Streer Patra is one of the most impactful stories by Rabindranath Tagore. To know more about it and to find the audible link to Rabindranath Tagore’s short stories, read on.
Many years ago, I had heard this short story on TV in Rituparno Ghosh’s narration. Being quite young then, I failed to appreciate the true essence of ‘Streer Patra’ (which means a wife’s letter to her husband). Just a few weeks ago, I re-read the short story. And… The impact was immense. It steered my contemplation.
The short story by Rabindranath Tagore is set in the 20th century when women were only appreciated for their facial beauty and their expertise in managing household chores. The then societal dogmas ruthlessly suppressed their opinions, wishes, aspirations, wisdom – reducing them to second class citizens who was not supposed to have their own voice.
The plot discussion
Mrinal is an extremely beautiful wife of a middle-class Bengali ‘bhadrolok,’ working in a British company. In her letter, she has expressed how she had been a victim of the patriarchal society ever since her birth. She was married off at an early age. Even though she was chosen for her beauty, she says in the letter that her husband or his family could not undermine her wisdom.
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To her husband, she was only a docile wife. He could never discover that she was a poet too. Revealing her identity as a poet who wrote in secret, she expresses that amidst her world of verses, she realized her true self, her true identity.
Writing about her brief journey as a mother she expresses that she felt pain of being a mother not the freedom as the journey was cut short by extremely poor living conditions of the small room she was relegated to after giving birth to a girl child. Remembering that episode, she questions her husband if that was a normal practice of his house. She opens out by saying that if it was a usual practice of a house to neglect their womenfolk, let them follow that throughout, why to show love when the women of the house would suffer oppression and neglect later in their whole lifetime?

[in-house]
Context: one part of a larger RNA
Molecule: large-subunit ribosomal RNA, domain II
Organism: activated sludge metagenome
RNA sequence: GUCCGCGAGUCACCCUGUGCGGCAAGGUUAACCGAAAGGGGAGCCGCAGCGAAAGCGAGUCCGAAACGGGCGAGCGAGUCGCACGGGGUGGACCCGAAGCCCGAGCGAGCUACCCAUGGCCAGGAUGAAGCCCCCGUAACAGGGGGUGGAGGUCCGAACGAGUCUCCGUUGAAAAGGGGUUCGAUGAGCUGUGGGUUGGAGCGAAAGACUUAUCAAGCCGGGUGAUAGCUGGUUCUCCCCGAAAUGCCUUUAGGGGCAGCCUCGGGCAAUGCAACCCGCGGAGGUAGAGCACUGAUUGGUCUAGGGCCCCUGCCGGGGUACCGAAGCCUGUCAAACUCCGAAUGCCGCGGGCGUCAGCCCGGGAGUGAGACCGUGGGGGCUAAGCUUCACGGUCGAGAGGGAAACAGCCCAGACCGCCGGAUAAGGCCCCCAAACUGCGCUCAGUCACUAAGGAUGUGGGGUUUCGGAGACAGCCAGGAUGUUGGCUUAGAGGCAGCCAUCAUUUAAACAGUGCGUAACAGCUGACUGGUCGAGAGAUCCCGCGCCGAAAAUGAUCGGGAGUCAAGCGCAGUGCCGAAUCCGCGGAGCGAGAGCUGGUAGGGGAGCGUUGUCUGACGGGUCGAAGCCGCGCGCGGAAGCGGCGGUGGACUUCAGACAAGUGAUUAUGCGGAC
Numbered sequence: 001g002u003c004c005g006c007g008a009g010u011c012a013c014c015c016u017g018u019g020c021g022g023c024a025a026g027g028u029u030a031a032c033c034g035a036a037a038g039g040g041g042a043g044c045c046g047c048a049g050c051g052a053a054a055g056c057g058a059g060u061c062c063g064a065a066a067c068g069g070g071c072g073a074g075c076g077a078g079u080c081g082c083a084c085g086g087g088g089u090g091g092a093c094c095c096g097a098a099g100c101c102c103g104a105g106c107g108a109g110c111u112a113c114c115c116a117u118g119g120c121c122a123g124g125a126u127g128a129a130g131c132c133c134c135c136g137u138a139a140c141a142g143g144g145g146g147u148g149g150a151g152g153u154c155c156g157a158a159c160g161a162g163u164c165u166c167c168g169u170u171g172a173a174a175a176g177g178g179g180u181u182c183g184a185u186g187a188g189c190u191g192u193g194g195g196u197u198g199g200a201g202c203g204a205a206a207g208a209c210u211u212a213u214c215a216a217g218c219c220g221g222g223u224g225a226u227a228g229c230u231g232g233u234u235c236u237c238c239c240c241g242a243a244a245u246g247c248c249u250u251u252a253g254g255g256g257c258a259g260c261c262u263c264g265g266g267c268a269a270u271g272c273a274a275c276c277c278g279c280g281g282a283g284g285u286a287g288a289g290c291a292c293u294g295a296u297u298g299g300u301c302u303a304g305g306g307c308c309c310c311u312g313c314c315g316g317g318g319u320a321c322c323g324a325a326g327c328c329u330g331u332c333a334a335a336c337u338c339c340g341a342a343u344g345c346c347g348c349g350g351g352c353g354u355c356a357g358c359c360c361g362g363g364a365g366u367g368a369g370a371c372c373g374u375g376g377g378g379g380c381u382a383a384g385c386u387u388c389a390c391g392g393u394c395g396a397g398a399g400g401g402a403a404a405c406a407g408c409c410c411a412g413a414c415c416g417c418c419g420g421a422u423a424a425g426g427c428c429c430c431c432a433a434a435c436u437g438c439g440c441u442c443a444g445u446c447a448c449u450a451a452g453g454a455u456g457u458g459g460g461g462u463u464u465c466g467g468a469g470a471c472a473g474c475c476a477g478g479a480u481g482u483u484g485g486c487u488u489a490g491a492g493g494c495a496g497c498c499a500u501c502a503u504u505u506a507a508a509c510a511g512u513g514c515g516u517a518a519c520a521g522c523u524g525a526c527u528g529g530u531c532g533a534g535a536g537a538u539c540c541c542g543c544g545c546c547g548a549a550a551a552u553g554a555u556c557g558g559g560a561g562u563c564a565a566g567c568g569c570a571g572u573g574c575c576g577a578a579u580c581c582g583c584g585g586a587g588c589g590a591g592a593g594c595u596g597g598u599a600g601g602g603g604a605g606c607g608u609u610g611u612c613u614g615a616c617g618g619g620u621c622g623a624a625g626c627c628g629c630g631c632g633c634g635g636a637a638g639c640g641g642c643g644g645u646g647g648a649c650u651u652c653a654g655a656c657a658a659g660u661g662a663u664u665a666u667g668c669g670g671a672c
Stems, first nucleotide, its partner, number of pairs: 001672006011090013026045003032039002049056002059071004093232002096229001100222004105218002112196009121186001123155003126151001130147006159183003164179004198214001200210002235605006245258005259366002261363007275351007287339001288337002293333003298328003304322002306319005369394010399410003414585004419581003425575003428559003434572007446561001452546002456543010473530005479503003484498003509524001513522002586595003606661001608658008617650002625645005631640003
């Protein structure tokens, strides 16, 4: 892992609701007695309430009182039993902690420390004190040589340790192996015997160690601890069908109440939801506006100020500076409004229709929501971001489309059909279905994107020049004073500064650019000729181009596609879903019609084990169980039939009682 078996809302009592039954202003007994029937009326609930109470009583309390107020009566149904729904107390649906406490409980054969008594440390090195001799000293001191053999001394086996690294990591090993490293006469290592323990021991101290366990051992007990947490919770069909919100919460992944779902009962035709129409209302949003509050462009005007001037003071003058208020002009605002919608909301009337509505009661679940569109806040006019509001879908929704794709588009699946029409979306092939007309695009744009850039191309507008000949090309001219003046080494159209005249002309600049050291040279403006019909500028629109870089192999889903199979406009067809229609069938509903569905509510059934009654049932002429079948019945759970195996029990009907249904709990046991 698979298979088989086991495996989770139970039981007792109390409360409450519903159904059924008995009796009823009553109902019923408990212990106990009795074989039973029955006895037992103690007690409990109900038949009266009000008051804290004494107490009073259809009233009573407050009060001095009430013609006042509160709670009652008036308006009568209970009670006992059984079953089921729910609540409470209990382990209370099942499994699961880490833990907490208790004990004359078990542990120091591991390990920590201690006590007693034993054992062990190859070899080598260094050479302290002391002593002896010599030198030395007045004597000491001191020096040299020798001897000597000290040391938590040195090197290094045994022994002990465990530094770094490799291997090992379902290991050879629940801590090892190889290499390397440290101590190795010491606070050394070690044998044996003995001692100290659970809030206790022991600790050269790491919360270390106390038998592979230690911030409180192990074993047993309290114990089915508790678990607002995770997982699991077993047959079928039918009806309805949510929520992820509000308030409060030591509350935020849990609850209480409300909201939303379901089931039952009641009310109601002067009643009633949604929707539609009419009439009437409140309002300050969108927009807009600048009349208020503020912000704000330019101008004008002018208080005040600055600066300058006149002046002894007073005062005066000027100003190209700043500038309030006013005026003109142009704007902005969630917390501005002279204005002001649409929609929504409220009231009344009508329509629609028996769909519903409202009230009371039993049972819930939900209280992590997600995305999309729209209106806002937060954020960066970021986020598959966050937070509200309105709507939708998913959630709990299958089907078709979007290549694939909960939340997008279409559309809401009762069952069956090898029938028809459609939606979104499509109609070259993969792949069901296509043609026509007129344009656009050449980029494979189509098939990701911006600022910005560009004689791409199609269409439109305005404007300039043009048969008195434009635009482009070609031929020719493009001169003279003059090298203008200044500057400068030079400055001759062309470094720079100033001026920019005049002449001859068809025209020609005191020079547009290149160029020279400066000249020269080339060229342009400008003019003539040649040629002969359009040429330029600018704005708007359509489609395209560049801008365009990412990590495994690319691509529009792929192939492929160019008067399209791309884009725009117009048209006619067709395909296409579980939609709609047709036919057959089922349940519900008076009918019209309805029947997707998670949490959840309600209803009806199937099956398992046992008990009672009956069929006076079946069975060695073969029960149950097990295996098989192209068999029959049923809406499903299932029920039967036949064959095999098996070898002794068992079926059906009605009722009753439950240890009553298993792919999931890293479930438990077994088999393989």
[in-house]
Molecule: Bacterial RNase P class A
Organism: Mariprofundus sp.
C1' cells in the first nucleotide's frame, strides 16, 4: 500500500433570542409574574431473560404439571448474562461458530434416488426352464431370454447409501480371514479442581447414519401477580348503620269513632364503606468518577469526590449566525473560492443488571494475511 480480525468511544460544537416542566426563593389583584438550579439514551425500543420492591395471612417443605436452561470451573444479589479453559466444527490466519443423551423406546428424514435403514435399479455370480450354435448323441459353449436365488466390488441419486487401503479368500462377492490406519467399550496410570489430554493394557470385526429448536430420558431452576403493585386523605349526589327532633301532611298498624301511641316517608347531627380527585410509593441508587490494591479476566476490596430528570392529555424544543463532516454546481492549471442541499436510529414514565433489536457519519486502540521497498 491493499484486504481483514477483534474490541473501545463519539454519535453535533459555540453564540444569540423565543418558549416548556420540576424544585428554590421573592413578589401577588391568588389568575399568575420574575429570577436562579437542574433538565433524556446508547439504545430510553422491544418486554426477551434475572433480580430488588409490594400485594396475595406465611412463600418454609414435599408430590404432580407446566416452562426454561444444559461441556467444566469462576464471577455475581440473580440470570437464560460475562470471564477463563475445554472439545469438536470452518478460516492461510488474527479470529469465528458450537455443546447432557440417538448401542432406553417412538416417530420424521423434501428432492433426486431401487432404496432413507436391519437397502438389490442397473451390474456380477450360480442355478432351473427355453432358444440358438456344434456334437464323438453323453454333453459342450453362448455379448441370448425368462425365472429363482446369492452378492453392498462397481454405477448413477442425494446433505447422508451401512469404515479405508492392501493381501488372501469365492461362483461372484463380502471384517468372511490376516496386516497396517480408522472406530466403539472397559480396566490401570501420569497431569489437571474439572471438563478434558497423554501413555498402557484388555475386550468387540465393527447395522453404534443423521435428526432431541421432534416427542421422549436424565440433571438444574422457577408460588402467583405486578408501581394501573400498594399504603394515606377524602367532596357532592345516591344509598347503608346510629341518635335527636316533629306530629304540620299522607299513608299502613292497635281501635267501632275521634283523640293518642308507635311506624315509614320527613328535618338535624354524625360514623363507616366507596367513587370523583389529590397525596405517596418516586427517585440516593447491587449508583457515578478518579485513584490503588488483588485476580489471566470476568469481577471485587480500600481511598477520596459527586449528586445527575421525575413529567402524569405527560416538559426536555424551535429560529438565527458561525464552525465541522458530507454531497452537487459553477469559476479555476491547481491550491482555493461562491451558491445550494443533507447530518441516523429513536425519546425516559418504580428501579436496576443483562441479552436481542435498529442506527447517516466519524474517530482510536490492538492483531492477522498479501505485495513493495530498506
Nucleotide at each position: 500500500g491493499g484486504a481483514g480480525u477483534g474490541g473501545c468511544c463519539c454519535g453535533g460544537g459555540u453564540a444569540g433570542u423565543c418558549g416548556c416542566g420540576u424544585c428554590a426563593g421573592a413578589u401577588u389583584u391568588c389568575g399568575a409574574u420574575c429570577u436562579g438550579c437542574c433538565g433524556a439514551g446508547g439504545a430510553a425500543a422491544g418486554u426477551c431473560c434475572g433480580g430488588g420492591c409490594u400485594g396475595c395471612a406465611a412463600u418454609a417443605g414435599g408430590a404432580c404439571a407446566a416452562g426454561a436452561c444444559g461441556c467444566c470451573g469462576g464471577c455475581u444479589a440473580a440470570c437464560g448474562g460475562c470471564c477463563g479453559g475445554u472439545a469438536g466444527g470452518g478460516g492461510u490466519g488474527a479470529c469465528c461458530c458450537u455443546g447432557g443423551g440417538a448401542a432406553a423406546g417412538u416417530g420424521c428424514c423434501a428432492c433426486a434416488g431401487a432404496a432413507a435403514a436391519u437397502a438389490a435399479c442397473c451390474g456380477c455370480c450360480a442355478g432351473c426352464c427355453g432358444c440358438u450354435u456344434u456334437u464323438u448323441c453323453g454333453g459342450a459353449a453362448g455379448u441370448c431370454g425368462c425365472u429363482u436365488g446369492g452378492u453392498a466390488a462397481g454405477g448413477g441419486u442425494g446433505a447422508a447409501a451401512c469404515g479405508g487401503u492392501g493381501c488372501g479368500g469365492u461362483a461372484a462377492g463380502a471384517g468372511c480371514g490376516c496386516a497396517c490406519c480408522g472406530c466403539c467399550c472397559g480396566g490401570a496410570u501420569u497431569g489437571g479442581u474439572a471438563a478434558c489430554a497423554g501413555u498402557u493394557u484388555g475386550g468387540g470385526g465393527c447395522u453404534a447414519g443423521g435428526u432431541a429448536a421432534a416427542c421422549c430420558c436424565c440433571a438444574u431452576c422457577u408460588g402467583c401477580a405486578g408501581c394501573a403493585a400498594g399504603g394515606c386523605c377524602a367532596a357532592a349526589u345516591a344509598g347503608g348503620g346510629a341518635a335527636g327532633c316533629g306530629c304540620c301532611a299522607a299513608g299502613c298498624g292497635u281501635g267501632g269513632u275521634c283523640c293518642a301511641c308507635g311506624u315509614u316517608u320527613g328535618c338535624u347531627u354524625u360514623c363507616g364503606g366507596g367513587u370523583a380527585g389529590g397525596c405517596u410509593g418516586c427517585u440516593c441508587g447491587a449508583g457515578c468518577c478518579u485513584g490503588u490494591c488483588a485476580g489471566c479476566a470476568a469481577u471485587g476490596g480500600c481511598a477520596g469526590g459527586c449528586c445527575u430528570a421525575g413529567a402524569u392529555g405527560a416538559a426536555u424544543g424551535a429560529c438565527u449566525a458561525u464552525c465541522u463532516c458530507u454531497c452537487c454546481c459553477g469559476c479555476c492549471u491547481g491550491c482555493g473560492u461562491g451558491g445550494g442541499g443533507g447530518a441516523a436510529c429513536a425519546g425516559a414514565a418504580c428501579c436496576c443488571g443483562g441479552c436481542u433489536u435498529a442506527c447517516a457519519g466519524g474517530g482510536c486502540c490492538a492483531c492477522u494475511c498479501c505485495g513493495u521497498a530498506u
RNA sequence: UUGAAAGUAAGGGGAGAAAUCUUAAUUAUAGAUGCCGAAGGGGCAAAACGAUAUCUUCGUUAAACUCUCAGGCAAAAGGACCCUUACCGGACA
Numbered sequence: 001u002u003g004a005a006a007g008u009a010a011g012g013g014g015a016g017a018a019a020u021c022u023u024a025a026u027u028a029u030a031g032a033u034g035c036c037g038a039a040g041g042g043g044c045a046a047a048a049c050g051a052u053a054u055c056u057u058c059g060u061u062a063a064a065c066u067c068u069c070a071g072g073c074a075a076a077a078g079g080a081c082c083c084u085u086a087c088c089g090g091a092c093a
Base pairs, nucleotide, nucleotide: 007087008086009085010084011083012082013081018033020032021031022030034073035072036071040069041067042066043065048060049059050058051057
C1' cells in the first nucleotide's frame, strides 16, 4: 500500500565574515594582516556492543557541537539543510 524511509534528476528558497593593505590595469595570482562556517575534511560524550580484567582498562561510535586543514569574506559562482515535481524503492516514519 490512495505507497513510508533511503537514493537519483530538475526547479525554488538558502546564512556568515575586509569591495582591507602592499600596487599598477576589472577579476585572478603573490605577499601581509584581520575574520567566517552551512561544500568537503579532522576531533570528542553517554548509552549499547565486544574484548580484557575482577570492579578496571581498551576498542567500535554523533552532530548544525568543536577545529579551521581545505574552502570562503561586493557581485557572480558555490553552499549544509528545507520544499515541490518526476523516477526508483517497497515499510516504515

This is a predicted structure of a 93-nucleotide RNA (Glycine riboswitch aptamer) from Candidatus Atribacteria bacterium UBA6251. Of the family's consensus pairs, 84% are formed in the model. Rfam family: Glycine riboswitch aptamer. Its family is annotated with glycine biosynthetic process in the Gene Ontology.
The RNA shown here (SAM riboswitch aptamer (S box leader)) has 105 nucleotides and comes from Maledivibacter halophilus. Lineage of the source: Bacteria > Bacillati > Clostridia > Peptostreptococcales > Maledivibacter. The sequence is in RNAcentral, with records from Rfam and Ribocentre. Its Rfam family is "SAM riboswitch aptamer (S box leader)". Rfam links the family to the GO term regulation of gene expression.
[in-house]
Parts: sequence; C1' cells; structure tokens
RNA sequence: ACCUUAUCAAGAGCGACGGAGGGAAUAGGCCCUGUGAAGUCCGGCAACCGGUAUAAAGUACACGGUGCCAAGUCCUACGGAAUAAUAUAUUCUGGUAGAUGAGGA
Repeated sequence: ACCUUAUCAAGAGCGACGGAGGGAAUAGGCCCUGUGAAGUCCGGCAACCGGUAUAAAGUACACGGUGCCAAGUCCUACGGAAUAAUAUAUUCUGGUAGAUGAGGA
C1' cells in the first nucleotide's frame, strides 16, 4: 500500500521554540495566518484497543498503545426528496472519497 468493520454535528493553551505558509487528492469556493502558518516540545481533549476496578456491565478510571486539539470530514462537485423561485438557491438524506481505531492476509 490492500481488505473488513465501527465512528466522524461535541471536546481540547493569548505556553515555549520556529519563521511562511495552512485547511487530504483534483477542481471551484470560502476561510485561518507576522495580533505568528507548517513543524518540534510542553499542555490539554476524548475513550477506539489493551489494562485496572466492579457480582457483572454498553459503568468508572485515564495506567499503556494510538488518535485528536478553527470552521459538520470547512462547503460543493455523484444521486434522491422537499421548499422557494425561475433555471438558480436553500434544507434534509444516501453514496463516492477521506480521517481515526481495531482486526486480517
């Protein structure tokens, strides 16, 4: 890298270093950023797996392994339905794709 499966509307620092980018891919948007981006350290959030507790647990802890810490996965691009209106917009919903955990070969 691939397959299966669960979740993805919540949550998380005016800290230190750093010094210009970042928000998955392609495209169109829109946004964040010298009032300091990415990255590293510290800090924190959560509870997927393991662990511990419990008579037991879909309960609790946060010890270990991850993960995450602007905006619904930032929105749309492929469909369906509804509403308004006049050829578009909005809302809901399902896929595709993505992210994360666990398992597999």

When Mrinal’s sister-in-law’s sister took refuge in their house to save herself from her cousin brothers’ torture, Mrinal stood firm to protect her from further disgrace. She writes that Bindu, the girl who took refuge, gave her the opportunity to stand for what is right. Mrinal did not care for the patriarchal obstacles she faced while caring for Bindu’s dignity as she continued protecting her.
Bindu chose death for her freedom when her dignity was hurt. Mrinal mocks her husband by saying that by choosing death, she defeated all of them, the flag bearers of patrilineality because death is bigger than all efforts of suppressing a woman’s dignity, her wishes and aspirations by those very flag bearers.
Bindu’s death awakened Mrinal. She left the house with questions directed to God. She questions – Why the menial things in life are the tallest obstacles? Why the bubble of unhappiness in the house she lives stops her firmly from enjoying the beautiful world, He created? Why would she be forced to live in that unhappy world created by rotten rules? She ends her letter by confirming that she won’t return to that house again as she had found her freedom amidst the blue sky above and the lively sea lying ahead of her.
Finding relevance in the present times
Although Rabindranath Tagore wrote this story more than 100 years ago, don’t we find its relevance in the present years too? Yes! We, women, have started being iconoclasts challenging the age-old patriarchal diktats, but can we consider ourselves utterly free from the patrilineal shackles? How long do we need to fight for our freedom from the juggernaut of patriarchy? The question lingers, even today, as we observe the bard’s 79th death anniversary, this year.